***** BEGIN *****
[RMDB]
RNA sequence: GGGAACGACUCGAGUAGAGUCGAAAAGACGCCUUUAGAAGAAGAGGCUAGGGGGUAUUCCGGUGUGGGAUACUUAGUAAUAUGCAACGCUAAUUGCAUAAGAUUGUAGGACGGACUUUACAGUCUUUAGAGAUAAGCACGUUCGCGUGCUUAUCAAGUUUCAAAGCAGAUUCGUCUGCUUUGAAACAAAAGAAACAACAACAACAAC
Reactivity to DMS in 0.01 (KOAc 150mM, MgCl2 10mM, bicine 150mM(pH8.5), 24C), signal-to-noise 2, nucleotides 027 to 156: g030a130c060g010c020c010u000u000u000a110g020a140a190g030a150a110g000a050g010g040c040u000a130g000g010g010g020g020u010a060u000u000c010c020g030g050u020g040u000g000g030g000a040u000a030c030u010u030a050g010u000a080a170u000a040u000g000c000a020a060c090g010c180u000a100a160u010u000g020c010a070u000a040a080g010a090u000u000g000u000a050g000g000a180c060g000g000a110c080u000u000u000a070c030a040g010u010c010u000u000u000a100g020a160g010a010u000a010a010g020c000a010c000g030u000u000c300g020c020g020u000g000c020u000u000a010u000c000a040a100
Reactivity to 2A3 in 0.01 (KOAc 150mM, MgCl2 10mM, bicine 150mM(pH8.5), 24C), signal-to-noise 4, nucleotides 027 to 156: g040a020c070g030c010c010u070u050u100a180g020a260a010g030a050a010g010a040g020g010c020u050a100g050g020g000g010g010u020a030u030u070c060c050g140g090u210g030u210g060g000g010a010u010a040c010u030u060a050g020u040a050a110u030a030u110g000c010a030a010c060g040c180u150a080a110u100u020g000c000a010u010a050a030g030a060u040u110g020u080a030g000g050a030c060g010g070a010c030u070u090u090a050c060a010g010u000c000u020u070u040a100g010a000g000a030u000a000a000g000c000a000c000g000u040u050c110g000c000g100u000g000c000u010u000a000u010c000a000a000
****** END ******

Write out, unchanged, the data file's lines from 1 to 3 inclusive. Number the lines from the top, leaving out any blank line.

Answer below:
[RMDB]
RNA sequence: GGGAACGACUCGAGUAGAGUCGAAAAGACGCCUUUAGAAGAAGAGGCUAGGGGGUAUUCCGGUGUGGGAUACUUAGUAAUAUGCAACGCUAAUUGCAUAAGAUUGUAGGACGGACUUUACAGUCUUUAGAGAUAAGCACGUUCGCGUGCUUAUCAAGUUUCAAAGCAGAUUCGUCUGCUUUGAAACAAAAGAAACAACAACAACAAC
Reactivity to DMS in 0.01 (KOAc 150mM, MgCl2 10mM, bicine 150mM(pH8.5), 24C), signal-to-noise 2, nucleotides 027 to 156: g030a130c060g010c020c010u000u000u000a110g020a140a190g030a150a110g000a050g010g040c040u000a130g000g010g010g020g020u010a060u000u000c010c020g030g050u020g040u000g000g030g000a040u000a030c030u010u030a050g010u000a080a170u000a040u000g000c000a020a060c090g010c180u000a100a160u010u000g020c010a070u000a040a080g010a090u000u000g000u000a050g000g000a180c060g000g000a110c080u000u000u000a070c030a040g010u010c010u000u000u000a100g020a160g010a010u000a010a010g020c000a010c000g030u000u000c300g020c020g020u000g000c020u000u000a010u000c000a040a100